Alabama Survey of the Alabama Unemployed and Underemployed 4.0

The Governor’s Office of Education and Workforce Transformation and the Alabama Workforce Council conducted the fourth iteration of the Alabama Survey of the Unemployed and Underemployed to measure awareness and attitudes towards new job training programs in Alabama among underemployed and unemployed Alabamians.

The survey was conducted by Cygnal between January 4 and January 16, 2023, and 500 underemployed and unemployed Alabamians responded to the survey. 48% of respondents were male and 52% were female. The results of the Alabama Survey of the Unemployed and Underemployed underscores that fact that COVID-19 as a barrier to employment has almost entirely evaporated, although 45% of respondents claim COVID-19 has contributed to their current state of underemployment or unemployment.

At least three-quarters of respondents are very likely to seek entry to workforce in 2023. The number of men that responded to the survey that have been underemployed longer than 6 months have decreased, while the number of underemployed women has increased. Women are 11% more likely than men to have been underemployed longer than 6 months. Workers over the age of 35 are over 20% more likely to be underemployed for more than 6 months than workers under 35.

The current major obstacle to full employment is now transportation, followed by personal health, and familial obligations. 21% of Alabama jobseekers cited transportation as their greatest barrier to full-time employment, and 31% said it was their primary reason for being either unemployed or underemployed. Lack of transportation is particularly daunting for low-income and urban jobseekers, while older workers are hampered more by health issues. Women are three times more likely than men to cite familial obligations as a barrier to work.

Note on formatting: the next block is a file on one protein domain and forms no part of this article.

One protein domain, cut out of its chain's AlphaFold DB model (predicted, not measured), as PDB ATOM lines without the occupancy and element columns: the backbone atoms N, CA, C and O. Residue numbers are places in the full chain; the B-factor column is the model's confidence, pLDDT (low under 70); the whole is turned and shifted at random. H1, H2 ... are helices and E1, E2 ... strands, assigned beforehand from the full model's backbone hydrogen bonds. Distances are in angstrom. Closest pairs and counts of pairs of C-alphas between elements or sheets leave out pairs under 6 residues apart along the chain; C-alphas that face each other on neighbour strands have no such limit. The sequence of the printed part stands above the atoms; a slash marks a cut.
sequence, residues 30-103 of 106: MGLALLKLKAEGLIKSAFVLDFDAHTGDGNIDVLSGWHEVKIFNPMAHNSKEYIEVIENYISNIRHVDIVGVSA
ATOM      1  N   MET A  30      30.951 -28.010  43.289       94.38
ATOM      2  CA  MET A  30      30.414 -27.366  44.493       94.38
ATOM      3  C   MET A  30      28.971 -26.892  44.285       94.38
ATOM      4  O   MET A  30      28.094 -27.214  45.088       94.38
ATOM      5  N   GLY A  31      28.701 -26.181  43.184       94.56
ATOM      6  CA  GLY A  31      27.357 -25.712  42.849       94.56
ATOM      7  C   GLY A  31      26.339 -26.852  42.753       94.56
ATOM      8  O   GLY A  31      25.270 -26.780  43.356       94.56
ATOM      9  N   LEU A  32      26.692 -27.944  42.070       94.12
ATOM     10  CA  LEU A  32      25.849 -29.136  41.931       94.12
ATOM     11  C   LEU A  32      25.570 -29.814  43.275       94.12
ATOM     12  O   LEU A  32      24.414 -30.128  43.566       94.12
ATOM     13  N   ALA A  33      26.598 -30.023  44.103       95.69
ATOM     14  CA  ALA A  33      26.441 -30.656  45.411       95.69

Earning more money has become the preeminent reason for changing industries for both men and women, though women tend to place greater emphasis on reducing stress and a flexible schedule. The top concerns at the height of the pandemic, stability, and consistent wages, have fallen to secondary concerns. High-income earners are more likely to seek out an industry that has a more flexible workload and schedule. 83% of unemployed and underemployed workers are willing to apply for non-remote work, which is up from 77% during the height of pandemic.

When it comes to free training programs, business administration, human services, and information technology garner the most interest. A plurality of respondents said earning a certificate or license is their main goal when receiving job training or education. 41% of respondents said additional training is too expensive. A plurality of unemployed and underemployed workers see value in obtaining a credential before seeking full-time employment. Only 20% respondents completed additional job training while underemployed or unemployed.

At least 85% of respondents said they were more likely to apply for a job after reading about available programs and resources. Men and workers under 35 prefer skills training programs when considering applying for jobs, while women and workers over 35 are more interested in pursuing resources like community college, job fairs, and career coaching.